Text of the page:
Claire Collins
Claire Collins

14.45 24 May 2019


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Tomas Clancy reviews Guerrieri Rizzardi, Chiaretto, Bardolino DOP 2018 and Chateau Larose-Trintaudon, Cru Bourgeois, Haut-Medoc 2014

Chateau Larose-Trintaudon, Cru Bourgeois, Haut-Medoc 2014

Pricing : around €25

Available : Independent Off Licences and Wine Shops nationwide

This very delicious red wine hails from the very far north of the Bordeaux region and is located just a stone’s throw from many of the most famous names in wine from Chateau Latour to Chateau Lynch Bages.

However this very beautiful chateau history meant that it took a very different path to its very well known and expensive neighbours.

The land was located outside the limits of the small town of Pauillac and its appellation in the no-mans land of a village called Saint-Laurent-Medoc. This neighbour has very similar soils but most of the vines cannot actually see the vast Gironde estuary and this in the 18th and 19th century was a mark not just of quality but also of a touch of class. The inland vineyards of Bordeaux generally were considered much less desirable.

The Larose-Trintaudon estate was founded as a vineyard in the early 1800s having been given over to agriculture before that time and by the middle of the nineteenth century had acquired a good reputation and a well priced, attractive and reliable wine. A wine to be enjoyed by merchants and professionals rather than royalty. Eventually the estate was bought and extended by a minor aristocrat who built what is today a fairly tale style chateaux.

Despite all this the estate made no impact on the top 1855 classification and eventually became part of a very different movement called the Cru Bourgeois, Chateaux who are of great quality but who perhaps know their place. To English language ears it sounds quite odd, but in France a Maison bourgeois simply means today, a fine well made house. It is a mark of quality without over pretentious desires. That is exactly what this wine aims for and achieves.

This 2014 version is just hitting an early peak of glossy happiness with a lovely polished mouthfeel, great ripe dark ripe red fruit, nice touches of earth and a little leather note. If it had been located four or five miles to the east of where its main vineyards are it would cost double or treble the price. Today it has bought up considerable acres of vines and is a powerhouse of solid, ambitious next wave Bordeaux that is also benefitting from successive warm summers.

Guerrieri Rizzardi, Chiaretto, Bardolino DOP 2018

Pricing :  around €15.95

Available : Off Licences and Wine Shops nationwide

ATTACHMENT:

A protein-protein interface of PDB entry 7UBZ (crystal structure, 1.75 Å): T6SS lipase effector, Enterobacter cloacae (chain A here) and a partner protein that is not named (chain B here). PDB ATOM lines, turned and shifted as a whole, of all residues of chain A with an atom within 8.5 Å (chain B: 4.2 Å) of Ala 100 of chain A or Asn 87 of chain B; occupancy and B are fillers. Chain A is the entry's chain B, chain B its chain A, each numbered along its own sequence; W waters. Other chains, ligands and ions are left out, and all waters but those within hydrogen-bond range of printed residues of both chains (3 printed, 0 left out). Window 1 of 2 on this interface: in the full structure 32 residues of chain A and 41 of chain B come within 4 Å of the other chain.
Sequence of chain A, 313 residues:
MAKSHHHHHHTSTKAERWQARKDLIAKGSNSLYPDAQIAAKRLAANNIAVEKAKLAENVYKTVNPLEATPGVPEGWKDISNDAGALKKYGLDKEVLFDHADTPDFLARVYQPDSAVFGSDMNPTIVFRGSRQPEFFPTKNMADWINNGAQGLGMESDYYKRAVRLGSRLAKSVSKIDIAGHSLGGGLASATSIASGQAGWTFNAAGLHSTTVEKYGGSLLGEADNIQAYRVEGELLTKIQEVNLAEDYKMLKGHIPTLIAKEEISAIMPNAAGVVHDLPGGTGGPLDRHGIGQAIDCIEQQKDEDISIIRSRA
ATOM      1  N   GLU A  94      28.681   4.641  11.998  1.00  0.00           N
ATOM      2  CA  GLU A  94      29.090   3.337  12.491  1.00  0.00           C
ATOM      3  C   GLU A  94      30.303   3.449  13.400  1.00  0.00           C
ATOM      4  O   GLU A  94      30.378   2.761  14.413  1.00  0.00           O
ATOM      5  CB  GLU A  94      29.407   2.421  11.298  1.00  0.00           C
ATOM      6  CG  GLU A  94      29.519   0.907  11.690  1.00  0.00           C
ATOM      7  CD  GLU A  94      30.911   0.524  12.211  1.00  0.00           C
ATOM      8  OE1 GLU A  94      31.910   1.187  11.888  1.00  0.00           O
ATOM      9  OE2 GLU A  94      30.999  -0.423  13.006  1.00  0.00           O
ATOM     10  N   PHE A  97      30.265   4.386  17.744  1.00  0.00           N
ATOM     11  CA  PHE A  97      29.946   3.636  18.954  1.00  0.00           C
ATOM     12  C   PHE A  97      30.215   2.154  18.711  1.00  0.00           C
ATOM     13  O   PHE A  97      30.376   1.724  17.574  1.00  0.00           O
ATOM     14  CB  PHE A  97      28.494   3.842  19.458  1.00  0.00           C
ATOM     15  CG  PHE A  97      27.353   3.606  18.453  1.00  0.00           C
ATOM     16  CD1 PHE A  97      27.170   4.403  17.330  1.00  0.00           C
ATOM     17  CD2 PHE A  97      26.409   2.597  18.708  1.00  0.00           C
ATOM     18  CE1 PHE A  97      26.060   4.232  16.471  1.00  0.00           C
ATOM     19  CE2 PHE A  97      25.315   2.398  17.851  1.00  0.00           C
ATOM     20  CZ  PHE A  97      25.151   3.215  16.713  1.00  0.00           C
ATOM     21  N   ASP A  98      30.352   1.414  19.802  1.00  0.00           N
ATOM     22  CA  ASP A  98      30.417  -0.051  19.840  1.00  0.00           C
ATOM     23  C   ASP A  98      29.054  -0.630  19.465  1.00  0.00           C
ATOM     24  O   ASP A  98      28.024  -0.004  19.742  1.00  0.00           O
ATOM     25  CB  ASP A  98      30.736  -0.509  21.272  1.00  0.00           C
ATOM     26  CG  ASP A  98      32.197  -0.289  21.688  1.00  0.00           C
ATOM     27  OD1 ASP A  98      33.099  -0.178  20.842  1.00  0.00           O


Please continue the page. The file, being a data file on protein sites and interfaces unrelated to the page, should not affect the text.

As usual with Italy, the people and vineyards behind this dazzling Rose have been making wines for almost six centuries. After the first 500 years they tend to approach a pretty confident understanding of their vineyards and the wines they want to make.

This wine is made by the the august and ancient Guerrieri Rizzardi  Estate, famed especially for their superb Amarone wines. The name is actually a combination of two aristocratic families of counts, the Counts of Guerrieri and the Counts of Rizzardi and not a name. This joining of estates happened in 1913 and means the current head of the estate, Count Giuseppe Rizzardi has vineyards not just in Valpolicella, but across the northern Italian hinterland of Venice and they make a large selection of styles of wines including a fine Prosecco.

This rose is a much meatier and slightly spicier affair than most Italian rose wines as it is actually made from a blend of the dominant grapes of Amarone making Corvina and Rondinella, with a splash of Sangiovese.

These red wine grapes are left in contact with the crush juice for just under 12 hours, but then the juice is drawn off the skins when only a blush or tint of rose colour has been extracted and then for the rest of the process the wine is made using steel tanks and very light movement as if it is a white wine. The result is a very beautiful vibrant rose colour with a strong internal flicker of amber.

On the palate this wine offers a full-bodied bright red fruit rush at first then flickers of cherry and light spice with great acidity at the finish. It is a rose wine that begs for charcuterie, but will work well as a stand alone, chilled summer delight. Most of the best new rose wines are now of this more complex style, the days of metallic tasting watery rose is long gone and this is in part why so many open-hearted wine lovers are turning to them not just as a summer treat, which they are but as a happy third style all year round.


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